Recently Robin and I made a four day (too brief) cruise through the sagebrush sea. Here are some highlights —
We sped past Lovelock, made Winnemucca and the Model T on Sunday evening and finished our business there by noon on Monday.
With some time to spare before we were due in Battle Mountain, we drove to Paradise.
Paradise Valley is about 45 minutes north of Winnemucca via US-95 and Nevada 290. It’s a quiet and supremely photogenic community dating from the 1860s when it was a supply point for the mines in the nearby mountains and called Paradise City. It’s almost purely agricultural now, except for an occasional tourist lured by the name. Wander the quiet streets of the serene little town for a half hour as we did, and the name seems to fit perfectly.
As tourists we gravitated naturally to the Paradise Valley Mercantile & Saloon. It had been closed since February, but now re-opened under the management of Mike Paradis & Co. Mike was ordered by the Health Department to remove the hundreds of dollar bills and other paper money tacked to the ceiling under the previous management, so they offered their customers $100 for the closest guess at the total in American money. It came to $1,853, plus a small fortune in foreign currency and three shop-vacs full of dust. They plan to have a small store and deli open about the time you see this, and then life will be quite heavenly again in Paradise Valley.
It has always been heavenly at the Stonehouse Country Inn where we paused for a few minutes with proprietor Steve Lucas. It’s a
magnificent 3-story ranch house with a broad apron of rich green lawn and a shady canopy of magnificent cottonwoods. There are seven rooms and suites at $40 – $95.
In Battle Mountain we spent a pleasant hour with Shar Peterson at the recently-revitalized Chamber of Commerce. She showed us the massive old cookhouse from the 25 ranch which has been moved into town to await restoration as the local museum. It’s built of railroad ties in the good old Nevada way, a most imposing structure.
But the big buzz in Battle Mountain is about the 2001 World Human Powered Speed Challenge scheduled for October. Sam Whittingham set the world record at last year’s event by pedaling 72.75 mph on a 200 meter stretch of Nevada 305 south of town. At least three teams of the world’s fastest bikes and riders (including Olympic cycling gold medallist Jason Queally from England) will compete this year, and a new world’s record is a strong possibility. Details: here.
At Elko we stayed at the Hilton. A Hilton in Elko! But yes, it’s out on the fashionable east end — oh, wait, that’s London — and has no casino action to electrify the atmosphere. It’s internet friendly, a definite plus for business travelers. Elko provided our big shopping experience: Robin bought a braided horsehair belt at Capriola’s, and a hat at Anacabe’s. And the best lunch of the trip: the rueben sandwich at Tew Joe’s Deli on Yuppie Row (5th Street, across from the Commercial) — just right!
Coming down from the north at night you can see McGill’s and Ely’s lights ahead for many more miles than you think possible, so clear and open and dark is the Steptoe Valley after sundown. We stayed at the Hotel Nevada & Gambling Hall, once Nevada’s tallest building, and still one of its great hotels. From the limo parked outside to the murals in the upstairs hallways, the hotel reflects the devotion to detail that is the hallmark of great hotels. The rooms have been upgraded, some of them made quite luxurious and named for the celebrity guests who have stayed at the hotel in years past, from Tennessee Ernie Ford to Stephen King.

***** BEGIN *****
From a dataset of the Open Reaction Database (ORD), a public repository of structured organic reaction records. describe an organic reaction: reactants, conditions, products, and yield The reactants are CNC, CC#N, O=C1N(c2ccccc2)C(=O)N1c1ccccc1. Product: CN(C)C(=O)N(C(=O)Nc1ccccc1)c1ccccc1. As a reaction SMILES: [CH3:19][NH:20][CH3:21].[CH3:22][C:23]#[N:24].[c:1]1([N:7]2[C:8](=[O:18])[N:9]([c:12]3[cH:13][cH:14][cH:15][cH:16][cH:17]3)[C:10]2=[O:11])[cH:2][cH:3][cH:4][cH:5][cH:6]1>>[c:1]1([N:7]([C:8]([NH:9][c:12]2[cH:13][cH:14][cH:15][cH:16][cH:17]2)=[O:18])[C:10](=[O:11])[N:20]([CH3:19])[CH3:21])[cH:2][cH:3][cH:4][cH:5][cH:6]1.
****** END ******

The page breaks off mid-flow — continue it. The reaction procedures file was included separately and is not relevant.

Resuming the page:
I’ll share a secret with you: make your reservation in advance and ask for room #512. It’s the most elegant of the upgraded rooms, outfitted for the use of the former manager of the hotel. And it’s no longer necessary to ask for a room far from the elevator, as the new $100,000 model is smooth as silk and just a whisper away from utter silence. No more little jounce at the end of the ride, either. If you want the utmost in luxury and self-indulgence, take the 6th floor Kennecott Suite — two bedrooms, three tvs and a spa for $85 a night.
From Ely we turned west again and made the 77 miles to Eureka with the enjoyable company of “Traveling America’s Loneliest Road, A Geologic and Natural History Tour through Nevada along U.S. Highway 50.” We’d bought it from the Nevada Books section at the Ely Gift Boutique, and it served us as a knowledgeable guide to the interesting landmarks as we drove along.
The best dinner of the trip was at the Eureka Owl Club. The double-cut lamb chops were superb, and the unexpectedly sophisticated wine list yielded a nice petite syrah to go with them. Actually, the wine list should not be all that surprising, as proprietor Ron Carrion combines his love for the sagebrush with an expert knowledge of fine wines. Check out his new website here and sign his guestbook. The Jackson House farther up Main Street is also excellent, and the Deli, on the southeastern side of town a block off Main Street, is an attractive choice for lunch. Eureka has emerged as a culinary bright spot on the Nevada map.
Another fascinating Eureka attraction is the art on exhibit at the Eureka Opera House. Wally Cuchine was gracious enough to give us a guided tour, but these Nevada pieces are eloquent enough to speak for themselves. Don’t miss seeing them when you’re in Eureka.
We had to glide through Austin with only a brief stop at Jim Gramm’s excellent new Trading Post at 96 Main Street (antiques and collectibles, including antique bottles), on through Fallon, Silver Springs and Dayton to home.
Glad to be back, eager to go again.
I’m thinking east on 50 to Fallon, get some pix and info updates and then go on to Middlegate and south on 361 to Gabbs for the night. Then over to Berlin and Ione and Austin. Then Fallon again and home. . . .
We’ll see . . . any suggestions?